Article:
Arizona shooting spree casts light on gun violence in U.S.

Among the many issues raised by the Tucson, Arizona shootings that left Rep. Gabrielle Giffords in critical condition, six people dead and more than a dozen injured on January 8, 2011 are questions about the nature and culture of gun violence in the U.S.

Two researchers from HSPH’s Harvard Injury Control Research Center, director David Hemenway and research specialist Mary Vriniotis, were recently interviewed about the tragedy and U.S. gun control laws.

Hemenway was invited onto WBUR’s Radio Boston to discuss whether even in Massachusetts, a state with some of the country’s strictest gun laws, someone like the Arizona shooter could have obtained a weapon. Vriniotis appeared on a special hour-long segment of WGBH’s The Emily Rooney Show about the shootings to comment on gun legislation nationwide. There is no national prohibition, said Vriniotis, on the kind of semiautomatic handgun used by Jared Loughner, the alleged killer. “By making that gun easily accessible, that’s how events like this happen,” she said.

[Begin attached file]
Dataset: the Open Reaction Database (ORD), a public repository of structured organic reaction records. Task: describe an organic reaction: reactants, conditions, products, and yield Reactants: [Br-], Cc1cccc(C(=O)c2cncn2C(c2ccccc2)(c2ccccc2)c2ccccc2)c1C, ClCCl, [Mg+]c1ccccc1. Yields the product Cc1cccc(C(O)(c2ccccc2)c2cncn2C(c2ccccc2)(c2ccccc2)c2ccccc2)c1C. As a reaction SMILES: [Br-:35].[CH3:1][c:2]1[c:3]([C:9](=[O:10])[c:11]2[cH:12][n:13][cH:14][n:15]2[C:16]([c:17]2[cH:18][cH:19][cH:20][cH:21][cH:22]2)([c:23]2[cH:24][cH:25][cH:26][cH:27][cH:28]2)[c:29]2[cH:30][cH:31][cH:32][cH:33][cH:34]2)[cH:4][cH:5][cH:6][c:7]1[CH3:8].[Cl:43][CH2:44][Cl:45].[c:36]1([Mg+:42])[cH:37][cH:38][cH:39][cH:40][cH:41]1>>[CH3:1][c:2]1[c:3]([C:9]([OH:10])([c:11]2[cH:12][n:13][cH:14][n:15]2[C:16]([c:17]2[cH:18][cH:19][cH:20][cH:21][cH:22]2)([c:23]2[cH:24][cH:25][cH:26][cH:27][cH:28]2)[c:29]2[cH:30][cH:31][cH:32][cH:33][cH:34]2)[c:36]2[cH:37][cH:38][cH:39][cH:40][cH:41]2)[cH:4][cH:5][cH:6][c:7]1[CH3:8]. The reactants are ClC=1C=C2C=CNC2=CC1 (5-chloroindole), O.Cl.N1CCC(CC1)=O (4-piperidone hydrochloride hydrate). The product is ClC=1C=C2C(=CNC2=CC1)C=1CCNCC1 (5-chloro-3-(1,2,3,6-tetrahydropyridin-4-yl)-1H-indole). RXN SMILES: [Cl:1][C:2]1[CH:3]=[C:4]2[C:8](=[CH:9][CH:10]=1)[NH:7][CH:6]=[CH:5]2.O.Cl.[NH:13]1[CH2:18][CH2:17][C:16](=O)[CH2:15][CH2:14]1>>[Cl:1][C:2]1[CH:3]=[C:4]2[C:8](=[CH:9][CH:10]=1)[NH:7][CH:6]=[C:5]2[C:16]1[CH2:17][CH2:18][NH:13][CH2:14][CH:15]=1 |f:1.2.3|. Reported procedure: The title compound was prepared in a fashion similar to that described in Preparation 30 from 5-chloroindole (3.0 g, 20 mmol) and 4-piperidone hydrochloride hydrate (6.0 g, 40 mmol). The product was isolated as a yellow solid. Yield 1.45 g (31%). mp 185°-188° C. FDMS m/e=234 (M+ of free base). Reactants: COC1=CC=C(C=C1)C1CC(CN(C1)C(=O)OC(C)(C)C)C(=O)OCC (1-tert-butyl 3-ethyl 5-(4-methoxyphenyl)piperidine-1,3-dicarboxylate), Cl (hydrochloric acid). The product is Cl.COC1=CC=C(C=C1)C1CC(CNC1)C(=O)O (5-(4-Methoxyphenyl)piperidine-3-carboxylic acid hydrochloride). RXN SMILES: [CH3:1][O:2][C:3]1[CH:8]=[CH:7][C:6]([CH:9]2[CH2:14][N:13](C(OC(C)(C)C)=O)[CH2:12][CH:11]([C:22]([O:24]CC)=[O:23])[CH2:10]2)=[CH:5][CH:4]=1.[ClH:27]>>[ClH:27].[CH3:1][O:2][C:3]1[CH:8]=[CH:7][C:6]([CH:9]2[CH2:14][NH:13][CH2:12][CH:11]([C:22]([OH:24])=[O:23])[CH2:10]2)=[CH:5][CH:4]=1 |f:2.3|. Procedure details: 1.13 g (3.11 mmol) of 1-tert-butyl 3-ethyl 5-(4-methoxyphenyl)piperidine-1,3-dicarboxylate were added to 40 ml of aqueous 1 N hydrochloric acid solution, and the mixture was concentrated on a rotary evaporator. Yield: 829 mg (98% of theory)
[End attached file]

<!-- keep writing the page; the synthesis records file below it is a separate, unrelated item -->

Listen to Hemenway’s interview on Radio Boston

Listen to Vriniotis’s interview on The Emily Rooney Show (Vriniotis appears around 37:20)

Why Not Regulate Guns as Seriously as Toys? (Hemenway interviewed by Nicholas Kristof in The New York Times)

Learn more

Harvard Injury Control Research Center Firearms Research

Firearms Research Digest

States with higher levels of gun ownership have higher homicide rates (HSPH release)